Searchable abstracts of presentations at key conferences in endocrinology
Previous issue | Volume 19 | SFEBES2009 | Next issue

Society for Endocrinology BES 2009

Clinical Management Workshops

Endocrine consequences of cancer treatment

ea0019s54 | Endocrine consequences of cancer treatment | SFEBES2009

Survivorship following cancer: an overview

Hawkins M

A third of UK residents develop cancer, but the risk of being diagnosed under age 50 years is under 4%. The four most common cancers account for 54% of all cases: breast (16%), lung (13%), colorectal (13%) and prostate (12%). Five-year age standardised survival has increased substantially in recent decades for breast, prostate and colorectal cancer resulting in latest figures of 77, 65 and 48%, respectively. Cancer is increasingly becoming a curable or chronic disease. At the ...

ea0019s55 | Endocrine consequences of cancer treatment | SFEBES2009

Gonadal function and fertility potential

Anderson Richard

A wide range of reproductive functions are susceptible to adverse affects from cancer treatment. Effects on spermatogenesis are more common than deficiencies in testosterone production, but in the female the gametogenic and steroidogenic aspects of gonadal function are more intimately associated. Radiotherapy can compromise hypothalamic and pituitary function, the ability of the uterus to support a pregnancy, and erectile function. Alkylating agents are regarded as having high...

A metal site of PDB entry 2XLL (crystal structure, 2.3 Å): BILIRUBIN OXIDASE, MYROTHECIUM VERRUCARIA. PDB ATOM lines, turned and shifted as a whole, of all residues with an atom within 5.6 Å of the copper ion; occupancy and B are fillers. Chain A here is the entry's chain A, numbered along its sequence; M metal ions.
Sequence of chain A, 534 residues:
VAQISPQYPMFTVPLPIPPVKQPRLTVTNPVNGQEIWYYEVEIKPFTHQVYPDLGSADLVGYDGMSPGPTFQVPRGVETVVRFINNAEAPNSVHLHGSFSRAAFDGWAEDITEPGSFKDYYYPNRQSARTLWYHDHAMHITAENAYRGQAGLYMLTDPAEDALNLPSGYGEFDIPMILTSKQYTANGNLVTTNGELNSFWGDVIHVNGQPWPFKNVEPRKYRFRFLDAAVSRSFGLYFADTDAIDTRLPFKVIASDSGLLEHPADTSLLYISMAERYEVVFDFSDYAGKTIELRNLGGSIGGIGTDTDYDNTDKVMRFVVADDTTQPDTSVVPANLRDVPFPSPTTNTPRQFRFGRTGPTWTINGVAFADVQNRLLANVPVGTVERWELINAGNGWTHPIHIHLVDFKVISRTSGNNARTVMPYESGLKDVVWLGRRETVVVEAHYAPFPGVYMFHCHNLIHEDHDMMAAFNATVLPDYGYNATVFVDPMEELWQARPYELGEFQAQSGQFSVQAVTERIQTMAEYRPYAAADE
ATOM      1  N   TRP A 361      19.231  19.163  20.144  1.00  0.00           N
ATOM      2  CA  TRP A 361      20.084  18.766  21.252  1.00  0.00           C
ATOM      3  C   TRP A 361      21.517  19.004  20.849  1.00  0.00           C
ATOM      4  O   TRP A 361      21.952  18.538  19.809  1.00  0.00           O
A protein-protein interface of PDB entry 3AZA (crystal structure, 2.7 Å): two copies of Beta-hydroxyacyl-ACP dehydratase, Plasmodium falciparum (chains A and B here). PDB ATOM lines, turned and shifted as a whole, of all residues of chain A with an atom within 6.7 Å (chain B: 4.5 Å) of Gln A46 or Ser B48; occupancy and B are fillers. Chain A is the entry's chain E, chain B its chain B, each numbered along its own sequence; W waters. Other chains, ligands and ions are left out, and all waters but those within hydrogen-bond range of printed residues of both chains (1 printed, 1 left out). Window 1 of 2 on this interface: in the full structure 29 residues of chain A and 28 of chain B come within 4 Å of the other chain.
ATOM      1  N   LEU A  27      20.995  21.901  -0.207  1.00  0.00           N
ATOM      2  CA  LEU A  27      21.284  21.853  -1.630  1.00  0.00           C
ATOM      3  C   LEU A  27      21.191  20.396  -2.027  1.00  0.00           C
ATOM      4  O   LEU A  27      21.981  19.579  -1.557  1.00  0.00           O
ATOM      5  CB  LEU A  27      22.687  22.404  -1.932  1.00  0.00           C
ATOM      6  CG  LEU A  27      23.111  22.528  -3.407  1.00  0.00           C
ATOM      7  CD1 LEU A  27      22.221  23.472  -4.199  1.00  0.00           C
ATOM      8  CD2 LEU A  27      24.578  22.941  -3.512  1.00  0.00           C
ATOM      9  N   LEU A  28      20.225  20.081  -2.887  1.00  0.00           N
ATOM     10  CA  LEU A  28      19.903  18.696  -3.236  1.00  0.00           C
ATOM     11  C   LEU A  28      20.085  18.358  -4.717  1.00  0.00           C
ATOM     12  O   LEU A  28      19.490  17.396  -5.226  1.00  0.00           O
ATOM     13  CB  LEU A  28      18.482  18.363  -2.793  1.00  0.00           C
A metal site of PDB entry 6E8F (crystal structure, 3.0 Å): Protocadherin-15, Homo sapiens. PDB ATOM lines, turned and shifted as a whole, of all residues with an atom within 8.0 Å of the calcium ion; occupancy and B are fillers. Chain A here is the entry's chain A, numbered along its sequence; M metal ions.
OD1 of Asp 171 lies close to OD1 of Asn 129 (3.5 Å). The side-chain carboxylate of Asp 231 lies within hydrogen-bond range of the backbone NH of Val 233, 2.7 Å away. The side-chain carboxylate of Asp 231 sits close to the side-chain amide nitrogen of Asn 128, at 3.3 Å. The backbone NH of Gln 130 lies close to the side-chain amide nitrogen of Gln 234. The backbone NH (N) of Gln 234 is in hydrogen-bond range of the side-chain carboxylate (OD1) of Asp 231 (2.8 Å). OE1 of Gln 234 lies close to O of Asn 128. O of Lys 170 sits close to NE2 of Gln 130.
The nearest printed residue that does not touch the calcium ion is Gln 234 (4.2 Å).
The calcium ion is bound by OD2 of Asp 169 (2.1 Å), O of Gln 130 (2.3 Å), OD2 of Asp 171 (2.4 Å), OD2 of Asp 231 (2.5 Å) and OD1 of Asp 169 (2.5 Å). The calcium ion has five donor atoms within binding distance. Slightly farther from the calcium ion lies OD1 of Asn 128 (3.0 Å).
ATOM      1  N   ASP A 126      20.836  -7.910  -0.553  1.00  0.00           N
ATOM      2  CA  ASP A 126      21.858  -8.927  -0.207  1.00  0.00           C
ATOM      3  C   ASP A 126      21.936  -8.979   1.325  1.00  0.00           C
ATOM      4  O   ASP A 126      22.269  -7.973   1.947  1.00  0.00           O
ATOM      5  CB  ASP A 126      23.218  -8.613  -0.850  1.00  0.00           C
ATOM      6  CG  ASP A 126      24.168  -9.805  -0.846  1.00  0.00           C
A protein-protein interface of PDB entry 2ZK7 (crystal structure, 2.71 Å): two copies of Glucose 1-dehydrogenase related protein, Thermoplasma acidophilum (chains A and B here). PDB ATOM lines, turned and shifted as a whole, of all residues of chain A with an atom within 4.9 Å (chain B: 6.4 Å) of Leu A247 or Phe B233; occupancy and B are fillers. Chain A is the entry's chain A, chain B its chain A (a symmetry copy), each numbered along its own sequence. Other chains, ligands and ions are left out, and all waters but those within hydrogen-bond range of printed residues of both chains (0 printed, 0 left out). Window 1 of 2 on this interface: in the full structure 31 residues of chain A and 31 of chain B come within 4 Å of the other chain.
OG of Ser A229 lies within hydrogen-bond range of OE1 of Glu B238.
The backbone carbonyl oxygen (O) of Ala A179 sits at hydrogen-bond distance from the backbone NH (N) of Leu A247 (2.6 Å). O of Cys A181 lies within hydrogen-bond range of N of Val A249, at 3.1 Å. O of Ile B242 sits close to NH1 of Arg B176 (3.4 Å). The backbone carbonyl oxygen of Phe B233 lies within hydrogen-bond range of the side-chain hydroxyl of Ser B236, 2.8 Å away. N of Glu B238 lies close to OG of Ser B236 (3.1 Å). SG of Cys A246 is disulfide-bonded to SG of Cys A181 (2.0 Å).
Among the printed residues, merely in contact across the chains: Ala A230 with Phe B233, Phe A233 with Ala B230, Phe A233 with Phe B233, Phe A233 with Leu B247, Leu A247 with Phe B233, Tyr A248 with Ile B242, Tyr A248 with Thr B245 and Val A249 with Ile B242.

ea0019s56 | Endocrine consequences of cancer treatment | SFEBES2009

Endocrine consequences of cancer treatment: pituitary and thyroid dysfunction: who gets it, when to test and how?

Gleeson Helena

The effects of cancer therapy on pituitary and thyroid function evolve over many years and therefore careful long term screening strategies are required. Knowledge of the initial cancer diagnosis, age at diagnosis, radiation field, radiation dose and duration of follow up can aid identification of survivors most at risk.Cranial irradiation to the hypothalamic pituitary axis increases the risk of pituitary dysfunction. The most common pituitary hormone to...

ea0019s57 | Endocrine consequences of cancer treatment | SFEBES2009

Survivorship and models of care for endocrinologists

Toogood AA

Overall survival following childhood cancer is 70% and for some conditions in excess of 90%. This success has come at a cost; 60–70% of patients have one or more on-going medical problem. The most frequent conditions encountered are endocrine in nature, ranging from hypothyroidism to panhypopituitarism. In addition, the prevalence of other medical problems is also increased including heart failure and second malignancy. Consequently this cohort of patients require life-lo...